August Interim Highlights

From Sen. Evan Vickers, R-District 28


Dear friends and neighbors,


It seems summer flies by faster and faster each year. It really has been a wonderful summer, filled with lots of family time, and a once-in-a-lifetime trip I got to take with my wife Chris to Scotland. It was truly a highlight of my life, the people of Scotland are as friendly and kind as you’ll meet anywhere, and of course the beauty of that country is breathtaking. One notable happening for me was getting to be there in person for the British Open. I hope you, too, have had a wonderful, memorable summer filled with great memories.


School is back in session for our youth, and SUU starts school officially next week, but there’s rarely a break in meetings for legislators, as we have what are called monthly interim meetings. (Interim meetings are work meetings that help prepare us for the Legislative session. The Legislative session is held January-March every year.) For August, the Utah Legislature had our appropriations subcommittee meetings, in addition to our normal interim meetings. The appropriations meetings are intended to help us better understand how our budget is being used so we can make informed decisions during the session when we pass the new budget.


Here are some highlights from our meetings this month:


School Accountability 

During the 2017 General Legislative Session, we passed SB 220, Student Assessment and School Accountability Amendments. The bill will change the way we approach ranking a Utah school with an overall “grade,” and allows for the opportunity to look into an alternative to SAGE testing in high school. Due to the changing of the school’s overall “grade,” which will be a benchmark approach rather than a comparative approach, no overall school grade will be issued this year for schools. Reports on school progress will still be released, but no official letter grade will be assigned to each school. Additionally, this bill created a dashboard view for parents to offer easier access to data about student growth and achievement.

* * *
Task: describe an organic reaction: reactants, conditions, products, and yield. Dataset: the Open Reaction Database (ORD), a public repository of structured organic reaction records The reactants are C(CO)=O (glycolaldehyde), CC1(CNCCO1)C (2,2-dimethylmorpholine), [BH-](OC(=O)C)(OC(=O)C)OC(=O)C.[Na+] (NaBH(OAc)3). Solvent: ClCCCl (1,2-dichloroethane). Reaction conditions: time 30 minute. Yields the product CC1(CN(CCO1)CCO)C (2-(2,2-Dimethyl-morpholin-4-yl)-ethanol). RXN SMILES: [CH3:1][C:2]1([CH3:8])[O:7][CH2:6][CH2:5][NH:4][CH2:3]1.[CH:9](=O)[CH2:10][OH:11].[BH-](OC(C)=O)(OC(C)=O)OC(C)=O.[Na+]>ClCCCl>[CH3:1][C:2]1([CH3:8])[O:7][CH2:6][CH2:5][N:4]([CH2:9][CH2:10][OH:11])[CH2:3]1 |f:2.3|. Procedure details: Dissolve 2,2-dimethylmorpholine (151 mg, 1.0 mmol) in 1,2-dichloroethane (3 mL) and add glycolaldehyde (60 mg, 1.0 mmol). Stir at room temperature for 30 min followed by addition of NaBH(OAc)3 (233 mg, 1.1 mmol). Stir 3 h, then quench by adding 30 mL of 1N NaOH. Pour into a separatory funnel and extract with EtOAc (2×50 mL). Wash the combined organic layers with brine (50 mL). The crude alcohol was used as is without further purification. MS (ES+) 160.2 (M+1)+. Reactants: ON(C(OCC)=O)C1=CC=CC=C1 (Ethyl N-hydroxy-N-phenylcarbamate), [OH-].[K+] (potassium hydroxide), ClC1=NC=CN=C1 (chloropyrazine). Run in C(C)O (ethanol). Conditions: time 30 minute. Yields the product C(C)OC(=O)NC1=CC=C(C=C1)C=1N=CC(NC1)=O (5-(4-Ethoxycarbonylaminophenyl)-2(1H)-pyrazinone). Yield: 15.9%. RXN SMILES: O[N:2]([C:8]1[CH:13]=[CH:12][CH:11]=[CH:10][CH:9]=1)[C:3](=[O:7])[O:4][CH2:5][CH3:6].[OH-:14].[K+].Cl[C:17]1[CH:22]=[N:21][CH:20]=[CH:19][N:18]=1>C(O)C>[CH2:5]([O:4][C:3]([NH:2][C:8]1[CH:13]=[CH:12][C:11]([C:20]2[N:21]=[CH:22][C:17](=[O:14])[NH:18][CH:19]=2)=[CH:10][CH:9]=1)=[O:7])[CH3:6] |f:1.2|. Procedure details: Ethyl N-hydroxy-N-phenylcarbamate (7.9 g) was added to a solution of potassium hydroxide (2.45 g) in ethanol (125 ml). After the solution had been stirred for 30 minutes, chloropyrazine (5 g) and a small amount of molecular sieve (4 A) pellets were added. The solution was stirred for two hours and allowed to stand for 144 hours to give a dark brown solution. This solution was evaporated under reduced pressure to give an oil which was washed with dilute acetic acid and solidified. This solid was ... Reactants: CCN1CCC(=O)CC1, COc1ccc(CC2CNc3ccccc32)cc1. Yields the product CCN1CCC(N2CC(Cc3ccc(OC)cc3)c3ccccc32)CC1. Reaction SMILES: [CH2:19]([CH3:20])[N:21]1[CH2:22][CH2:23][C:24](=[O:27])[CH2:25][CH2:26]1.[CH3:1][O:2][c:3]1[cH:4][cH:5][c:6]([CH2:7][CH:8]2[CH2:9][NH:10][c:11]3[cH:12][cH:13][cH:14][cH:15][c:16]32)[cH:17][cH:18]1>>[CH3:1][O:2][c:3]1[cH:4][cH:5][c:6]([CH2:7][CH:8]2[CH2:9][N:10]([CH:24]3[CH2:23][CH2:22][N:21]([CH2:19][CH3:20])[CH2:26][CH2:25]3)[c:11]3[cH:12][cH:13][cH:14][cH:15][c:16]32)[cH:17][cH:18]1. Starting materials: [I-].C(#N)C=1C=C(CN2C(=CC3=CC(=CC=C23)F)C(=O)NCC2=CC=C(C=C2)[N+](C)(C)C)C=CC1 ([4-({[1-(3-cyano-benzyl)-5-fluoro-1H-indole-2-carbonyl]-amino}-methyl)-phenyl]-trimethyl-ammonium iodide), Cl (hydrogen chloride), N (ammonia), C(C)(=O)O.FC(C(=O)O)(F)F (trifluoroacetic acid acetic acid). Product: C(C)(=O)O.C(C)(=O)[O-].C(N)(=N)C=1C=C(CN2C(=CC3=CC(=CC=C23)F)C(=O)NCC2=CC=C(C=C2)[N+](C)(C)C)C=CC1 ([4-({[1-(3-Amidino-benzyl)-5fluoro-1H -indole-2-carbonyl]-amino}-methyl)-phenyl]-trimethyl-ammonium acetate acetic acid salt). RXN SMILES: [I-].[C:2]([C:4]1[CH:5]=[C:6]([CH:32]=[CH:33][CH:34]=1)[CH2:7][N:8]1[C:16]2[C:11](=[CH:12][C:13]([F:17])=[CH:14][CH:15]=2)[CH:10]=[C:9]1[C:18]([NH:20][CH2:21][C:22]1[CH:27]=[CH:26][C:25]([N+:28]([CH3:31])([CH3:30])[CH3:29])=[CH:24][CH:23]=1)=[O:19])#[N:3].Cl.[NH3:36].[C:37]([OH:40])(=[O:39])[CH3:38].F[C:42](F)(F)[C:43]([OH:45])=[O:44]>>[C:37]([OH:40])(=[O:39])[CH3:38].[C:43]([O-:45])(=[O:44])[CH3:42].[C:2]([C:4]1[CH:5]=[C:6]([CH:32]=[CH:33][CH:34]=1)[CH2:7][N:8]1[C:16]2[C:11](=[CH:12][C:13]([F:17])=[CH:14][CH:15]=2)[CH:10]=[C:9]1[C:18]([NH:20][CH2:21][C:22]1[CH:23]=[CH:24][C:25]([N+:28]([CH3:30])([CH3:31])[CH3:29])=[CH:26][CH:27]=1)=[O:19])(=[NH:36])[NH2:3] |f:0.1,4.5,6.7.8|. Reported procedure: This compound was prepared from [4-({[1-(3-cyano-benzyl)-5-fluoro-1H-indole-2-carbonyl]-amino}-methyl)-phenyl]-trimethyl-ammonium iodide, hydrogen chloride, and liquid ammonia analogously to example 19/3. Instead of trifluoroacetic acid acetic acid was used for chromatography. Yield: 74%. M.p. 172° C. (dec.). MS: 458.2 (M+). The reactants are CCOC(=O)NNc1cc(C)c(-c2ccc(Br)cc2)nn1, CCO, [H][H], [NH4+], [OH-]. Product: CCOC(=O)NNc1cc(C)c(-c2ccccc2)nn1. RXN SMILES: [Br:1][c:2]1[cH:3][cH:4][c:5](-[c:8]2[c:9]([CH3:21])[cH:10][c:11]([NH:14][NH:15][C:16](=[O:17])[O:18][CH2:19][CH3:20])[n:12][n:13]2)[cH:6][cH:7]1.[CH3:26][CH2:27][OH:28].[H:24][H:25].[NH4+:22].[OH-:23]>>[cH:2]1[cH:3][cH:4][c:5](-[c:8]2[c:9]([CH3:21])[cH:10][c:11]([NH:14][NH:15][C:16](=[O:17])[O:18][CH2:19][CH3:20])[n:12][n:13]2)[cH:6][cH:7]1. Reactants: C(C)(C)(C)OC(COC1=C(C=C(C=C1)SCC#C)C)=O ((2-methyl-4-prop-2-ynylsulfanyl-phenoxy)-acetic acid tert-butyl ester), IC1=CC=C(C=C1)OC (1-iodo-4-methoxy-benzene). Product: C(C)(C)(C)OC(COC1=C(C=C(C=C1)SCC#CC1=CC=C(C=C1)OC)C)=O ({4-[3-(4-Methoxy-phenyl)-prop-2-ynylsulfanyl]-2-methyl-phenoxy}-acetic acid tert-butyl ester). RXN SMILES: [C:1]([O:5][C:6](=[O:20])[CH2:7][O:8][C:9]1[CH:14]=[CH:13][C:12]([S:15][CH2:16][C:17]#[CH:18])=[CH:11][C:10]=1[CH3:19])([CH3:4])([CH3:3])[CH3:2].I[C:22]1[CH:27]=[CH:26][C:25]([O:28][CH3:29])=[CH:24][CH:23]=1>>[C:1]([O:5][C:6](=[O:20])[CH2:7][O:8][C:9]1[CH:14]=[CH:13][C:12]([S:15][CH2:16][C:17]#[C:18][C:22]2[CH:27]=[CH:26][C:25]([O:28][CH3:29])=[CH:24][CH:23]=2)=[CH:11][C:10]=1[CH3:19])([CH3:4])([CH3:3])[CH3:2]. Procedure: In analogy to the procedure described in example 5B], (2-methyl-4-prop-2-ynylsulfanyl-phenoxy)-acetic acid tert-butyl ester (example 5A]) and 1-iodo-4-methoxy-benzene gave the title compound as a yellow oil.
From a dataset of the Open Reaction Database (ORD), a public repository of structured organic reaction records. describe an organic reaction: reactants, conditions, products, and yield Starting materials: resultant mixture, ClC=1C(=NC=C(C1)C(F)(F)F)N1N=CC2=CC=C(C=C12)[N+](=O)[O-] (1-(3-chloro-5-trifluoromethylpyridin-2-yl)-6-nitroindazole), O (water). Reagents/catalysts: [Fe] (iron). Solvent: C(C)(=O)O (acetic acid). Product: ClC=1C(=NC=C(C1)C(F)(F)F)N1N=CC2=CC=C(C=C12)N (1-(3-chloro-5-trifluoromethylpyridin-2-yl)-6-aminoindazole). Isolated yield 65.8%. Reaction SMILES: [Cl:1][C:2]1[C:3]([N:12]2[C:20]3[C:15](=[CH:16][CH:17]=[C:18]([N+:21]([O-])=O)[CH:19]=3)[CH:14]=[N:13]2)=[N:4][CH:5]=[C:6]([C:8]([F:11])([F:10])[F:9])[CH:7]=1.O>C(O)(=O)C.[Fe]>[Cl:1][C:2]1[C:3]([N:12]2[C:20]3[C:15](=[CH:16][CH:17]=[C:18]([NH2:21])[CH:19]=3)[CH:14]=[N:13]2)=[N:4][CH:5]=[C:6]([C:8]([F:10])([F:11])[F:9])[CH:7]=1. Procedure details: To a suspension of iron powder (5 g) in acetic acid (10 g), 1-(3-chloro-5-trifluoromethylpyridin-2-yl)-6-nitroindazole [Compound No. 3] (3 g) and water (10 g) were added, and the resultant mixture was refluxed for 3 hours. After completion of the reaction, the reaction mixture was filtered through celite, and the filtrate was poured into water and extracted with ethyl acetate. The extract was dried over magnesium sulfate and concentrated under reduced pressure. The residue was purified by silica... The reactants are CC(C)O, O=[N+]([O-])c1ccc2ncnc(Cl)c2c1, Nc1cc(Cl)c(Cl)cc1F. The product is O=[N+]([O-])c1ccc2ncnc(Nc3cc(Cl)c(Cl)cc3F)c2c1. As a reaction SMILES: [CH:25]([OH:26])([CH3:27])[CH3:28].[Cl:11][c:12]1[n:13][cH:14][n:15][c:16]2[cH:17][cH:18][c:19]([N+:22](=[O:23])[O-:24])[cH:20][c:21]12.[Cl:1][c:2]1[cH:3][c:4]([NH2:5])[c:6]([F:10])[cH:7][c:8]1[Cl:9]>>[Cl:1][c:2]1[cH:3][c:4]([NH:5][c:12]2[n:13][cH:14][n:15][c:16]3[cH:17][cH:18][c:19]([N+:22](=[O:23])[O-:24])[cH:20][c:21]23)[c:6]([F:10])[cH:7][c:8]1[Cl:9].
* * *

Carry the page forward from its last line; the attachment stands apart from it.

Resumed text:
Medical Marijuana Implementation

This year Proposition 2, the medical marijuana initiative, is asking voters to weigh in on an expansive medical marijuana initiative that seeks to allow for more widespread use of medical marijuana than currently permitted in the state. If this initiative passes, it will mean massive changes in our state just to begin to implement, and, as such, the Legislature is currently studying out the ramifications of implementation if it happens to pass. The reality is there are a number of items in this initiative that, if passed, would create significant challenges to the state agencies, especially to law enforcement and agriculture. Other problems: because marijuana is still a federally-illegal Schedule 1 Drug due to its hallucinogenic and addictive properties, pharmacies can’t distribute it, even for medical purposes, and banks cannot be involved in the transactions, making it a largely cash-based industry. The initiative allows for certain patients to grow their own marijuana plants, with no federal, state, county, or city oversight. It’s critical that these and the many other attendant issues related to this initiative be heavily considered before November.  To help us consider these and other possible issues, seven different agencies presented to the Health and Human Services Commission this month.